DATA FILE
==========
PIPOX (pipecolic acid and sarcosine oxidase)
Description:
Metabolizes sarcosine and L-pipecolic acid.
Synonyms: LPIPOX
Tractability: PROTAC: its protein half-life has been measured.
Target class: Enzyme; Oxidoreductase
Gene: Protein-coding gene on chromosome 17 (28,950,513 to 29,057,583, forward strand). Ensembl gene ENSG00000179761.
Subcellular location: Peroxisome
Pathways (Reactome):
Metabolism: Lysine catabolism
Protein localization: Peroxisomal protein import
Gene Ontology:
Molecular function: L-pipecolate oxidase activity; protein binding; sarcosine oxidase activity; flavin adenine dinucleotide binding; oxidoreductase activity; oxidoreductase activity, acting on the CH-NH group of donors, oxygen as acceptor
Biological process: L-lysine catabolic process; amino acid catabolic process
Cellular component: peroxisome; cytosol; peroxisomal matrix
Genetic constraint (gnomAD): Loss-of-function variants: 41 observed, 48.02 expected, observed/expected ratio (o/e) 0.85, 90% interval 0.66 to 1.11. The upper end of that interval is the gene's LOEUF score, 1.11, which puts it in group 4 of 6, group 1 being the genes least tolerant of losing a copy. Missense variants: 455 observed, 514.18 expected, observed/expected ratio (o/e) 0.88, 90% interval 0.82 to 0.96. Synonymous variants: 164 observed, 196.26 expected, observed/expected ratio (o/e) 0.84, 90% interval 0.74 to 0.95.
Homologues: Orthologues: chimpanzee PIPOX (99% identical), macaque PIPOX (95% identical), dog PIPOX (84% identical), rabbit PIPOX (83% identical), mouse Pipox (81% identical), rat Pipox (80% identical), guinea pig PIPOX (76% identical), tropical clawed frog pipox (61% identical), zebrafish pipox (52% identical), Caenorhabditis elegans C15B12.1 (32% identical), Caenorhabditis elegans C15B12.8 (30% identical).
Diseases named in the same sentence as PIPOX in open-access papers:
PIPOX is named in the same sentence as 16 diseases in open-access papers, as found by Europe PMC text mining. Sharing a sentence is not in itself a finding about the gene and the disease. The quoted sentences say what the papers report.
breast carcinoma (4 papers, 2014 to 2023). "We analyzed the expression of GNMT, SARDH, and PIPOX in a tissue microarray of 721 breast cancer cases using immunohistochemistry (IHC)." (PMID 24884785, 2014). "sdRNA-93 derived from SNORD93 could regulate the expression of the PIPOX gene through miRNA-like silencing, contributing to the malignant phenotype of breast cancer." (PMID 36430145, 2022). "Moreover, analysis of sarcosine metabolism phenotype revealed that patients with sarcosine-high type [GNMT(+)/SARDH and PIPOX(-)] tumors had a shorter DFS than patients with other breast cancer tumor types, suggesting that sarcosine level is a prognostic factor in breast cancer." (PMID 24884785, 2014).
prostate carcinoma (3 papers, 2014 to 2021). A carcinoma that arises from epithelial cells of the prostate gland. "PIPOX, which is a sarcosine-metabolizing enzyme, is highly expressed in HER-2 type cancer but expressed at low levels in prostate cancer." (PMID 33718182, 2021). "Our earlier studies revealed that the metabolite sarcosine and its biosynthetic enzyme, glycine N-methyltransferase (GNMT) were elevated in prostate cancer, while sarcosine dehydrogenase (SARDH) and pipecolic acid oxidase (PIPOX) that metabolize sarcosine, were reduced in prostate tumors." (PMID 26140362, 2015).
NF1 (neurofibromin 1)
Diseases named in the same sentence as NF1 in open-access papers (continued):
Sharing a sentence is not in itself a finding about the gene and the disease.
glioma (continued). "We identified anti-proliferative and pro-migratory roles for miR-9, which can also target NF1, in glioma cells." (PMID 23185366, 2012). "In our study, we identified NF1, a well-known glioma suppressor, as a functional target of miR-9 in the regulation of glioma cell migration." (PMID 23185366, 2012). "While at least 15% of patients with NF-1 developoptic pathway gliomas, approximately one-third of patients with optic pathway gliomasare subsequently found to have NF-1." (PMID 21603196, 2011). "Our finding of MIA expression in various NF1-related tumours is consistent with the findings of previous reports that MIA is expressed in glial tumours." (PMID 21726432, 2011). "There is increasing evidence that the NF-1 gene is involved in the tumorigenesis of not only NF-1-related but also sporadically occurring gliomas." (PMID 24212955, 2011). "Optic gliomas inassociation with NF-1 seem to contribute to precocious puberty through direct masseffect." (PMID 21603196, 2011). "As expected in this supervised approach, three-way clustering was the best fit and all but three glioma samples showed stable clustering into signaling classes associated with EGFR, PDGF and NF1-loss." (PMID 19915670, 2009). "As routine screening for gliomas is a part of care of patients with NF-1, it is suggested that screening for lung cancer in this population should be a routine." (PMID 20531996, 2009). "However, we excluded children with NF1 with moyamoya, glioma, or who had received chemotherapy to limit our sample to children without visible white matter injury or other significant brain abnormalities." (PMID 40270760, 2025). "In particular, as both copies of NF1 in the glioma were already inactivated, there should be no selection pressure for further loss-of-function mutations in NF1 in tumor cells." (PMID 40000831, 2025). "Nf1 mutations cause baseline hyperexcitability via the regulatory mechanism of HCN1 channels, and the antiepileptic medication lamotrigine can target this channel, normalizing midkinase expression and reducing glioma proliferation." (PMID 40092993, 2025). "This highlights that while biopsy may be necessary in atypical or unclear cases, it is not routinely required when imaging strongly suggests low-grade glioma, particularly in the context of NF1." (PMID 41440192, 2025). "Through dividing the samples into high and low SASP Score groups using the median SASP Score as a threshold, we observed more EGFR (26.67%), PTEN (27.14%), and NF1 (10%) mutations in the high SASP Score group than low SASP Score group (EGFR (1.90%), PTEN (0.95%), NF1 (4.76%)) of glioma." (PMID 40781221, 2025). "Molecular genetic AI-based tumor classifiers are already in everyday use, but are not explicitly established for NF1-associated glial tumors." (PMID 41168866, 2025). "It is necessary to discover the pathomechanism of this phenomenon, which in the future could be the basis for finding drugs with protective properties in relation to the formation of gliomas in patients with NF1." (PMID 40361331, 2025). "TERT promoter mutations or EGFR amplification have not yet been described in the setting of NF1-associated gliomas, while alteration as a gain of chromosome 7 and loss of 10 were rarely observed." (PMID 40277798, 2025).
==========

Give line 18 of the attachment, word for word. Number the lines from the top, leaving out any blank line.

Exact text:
Diseases named in the same sentence as PIPOX in open-access papers: